Celtic Totem

OK, so one more Broom, then perhaps I’ll turn to some of Rae’s other  themes, especially if I start getting more feedback.  Any requests?  Cabinets, Cauldrons, Mirrors, Weavings, Copper Electroforms?  Eventually I’ll get them all.

Celtic Totem

Celtic Totem

The Celtic Totem, I think, was the first piece Rae did in Basswood.   She also used broomcorn that we grew in our garden plot at Eagle heights.  (The poor raccoons, who usually got most of the sweetcorn folks planted there, were so confused, it just kept growing taller, and never had any ears to steal!)

It was the most complex carving she did to that date, too, because it was to tell a story.  One that she related many times, unlike most of her other pieces, where if she told the story, it was to an individual or small group, and seldom repeated.

The story is a retelling of one she heard as a child, from her Irish ancestry.  As I recall it:

“Long ago, Ireland was a cold and rock island.  The cold, the poor soil, and the weather made it hard to live there.  The women cried because their children went hungry.  “

Base to Celtic Totem

Base to Celtic Totem

The base, with the homegrown broomcorn, carved to represent a rocky, mountainous island.

“Their tears fell through cracks in the earth and woke a Dragon sleeping there, who then heard their cries.   Out of compassion, she used her fiery breath to warm the land from beneath, making the island lush and green.”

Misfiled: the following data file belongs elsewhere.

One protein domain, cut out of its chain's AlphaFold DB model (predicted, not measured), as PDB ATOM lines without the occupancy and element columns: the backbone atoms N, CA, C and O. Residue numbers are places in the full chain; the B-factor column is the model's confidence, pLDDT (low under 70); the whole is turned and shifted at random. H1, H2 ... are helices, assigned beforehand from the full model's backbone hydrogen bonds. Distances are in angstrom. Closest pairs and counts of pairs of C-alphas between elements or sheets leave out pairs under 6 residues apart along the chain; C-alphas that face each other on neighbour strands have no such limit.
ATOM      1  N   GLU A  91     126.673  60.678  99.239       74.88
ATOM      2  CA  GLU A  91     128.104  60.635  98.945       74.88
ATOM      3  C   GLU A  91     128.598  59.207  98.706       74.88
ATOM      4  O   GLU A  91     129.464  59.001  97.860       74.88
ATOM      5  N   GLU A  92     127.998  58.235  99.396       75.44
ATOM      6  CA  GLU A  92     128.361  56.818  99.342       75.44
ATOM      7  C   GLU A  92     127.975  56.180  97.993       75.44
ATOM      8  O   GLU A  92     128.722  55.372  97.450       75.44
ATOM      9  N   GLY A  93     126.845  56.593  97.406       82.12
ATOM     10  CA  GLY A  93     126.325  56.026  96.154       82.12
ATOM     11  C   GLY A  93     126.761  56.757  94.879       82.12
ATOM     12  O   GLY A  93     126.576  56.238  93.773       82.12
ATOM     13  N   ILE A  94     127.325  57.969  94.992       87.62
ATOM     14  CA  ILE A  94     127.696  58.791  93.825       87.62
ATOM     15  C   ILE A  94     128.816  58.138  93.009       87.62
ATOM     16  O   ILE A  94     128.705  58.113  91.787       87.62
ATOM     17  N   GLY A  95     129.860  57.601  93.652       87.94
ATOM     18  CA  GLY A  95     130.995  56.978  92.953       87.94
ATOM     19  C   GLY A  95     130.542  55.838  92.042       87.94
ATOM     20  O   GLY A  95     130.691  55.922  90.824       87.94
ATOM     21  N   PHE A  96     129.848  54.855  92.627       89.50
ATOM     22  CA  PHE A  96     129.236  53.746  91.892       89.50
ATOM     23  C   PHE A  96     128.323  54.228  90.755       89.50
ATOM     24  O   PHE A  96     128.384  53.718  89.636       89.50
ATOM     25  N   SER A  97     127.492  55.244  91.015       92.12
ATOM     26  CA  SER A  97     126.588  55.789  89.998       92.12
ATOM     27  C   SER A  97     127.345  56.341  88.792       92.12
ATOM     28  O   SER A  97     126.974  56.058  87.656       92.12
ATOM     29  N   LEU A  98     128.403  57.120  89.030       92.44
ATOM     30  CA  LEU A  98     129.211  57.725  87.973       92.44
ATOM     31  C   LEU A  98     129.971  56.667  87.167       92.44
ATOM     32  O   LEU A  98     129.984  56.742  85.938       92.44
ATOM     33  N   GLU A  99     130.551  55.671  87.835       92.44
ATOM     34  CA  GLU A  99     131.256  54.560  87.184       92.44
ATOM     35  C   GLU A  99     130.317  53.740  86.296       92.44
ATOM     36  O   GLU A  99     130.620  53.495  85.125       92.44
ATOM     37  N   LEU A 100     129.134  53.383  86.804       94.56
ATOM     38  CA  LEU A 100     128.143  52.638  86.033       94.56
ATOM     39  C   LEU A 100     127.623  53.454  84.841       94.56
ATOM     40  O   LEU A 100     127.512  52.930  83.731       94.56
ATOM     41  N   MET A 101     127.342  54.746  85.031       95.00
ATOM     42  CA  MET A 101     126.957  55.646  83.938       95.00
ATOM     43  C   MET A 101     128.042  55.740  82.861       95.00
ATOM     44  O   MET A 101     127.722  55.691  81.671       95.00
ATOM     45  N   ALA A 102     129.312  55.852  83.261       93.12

“The women learned the power in their bodies,  had many children, and learned from the island.  They learned to grow food, to raise families.  They grew numerous.dragon-woman

From the wolf, they learned about community, about sharing and protecting each other.  And so they lived their lives well till they died, when the Raven took their souls back to the Earth.”

Celtic Totem top

Celtic Totem top

The broom “stick” is one large piece of basswood.  Rae drew the design on a large strip of paper, transfered it using carbon paper t the front, then flipped both wood and paper to do the same on the back, (just the outline), then sketched in the things that would be viewed on the back.  on each side she did similar sketches, then started removing large chunks of wood.

The carving process

The carving process

At some point, I remember coming up with the idea to mount the piece vertically, so we created a set of braces with “lazy-susan” bearings, and used a small pneumatic jack to tighten the whole thing up against a ceiling joist in the garage.

totem_carving

Rae was very proud of this piece.  She liked her Irish heritage, the symbols all had special power for her, and she wanted to do a Sheela-na-gig ever since she first came on them in her research.  A review of her show by a reporter from a Madison newspaper, I think, called it a “broom for a god”.

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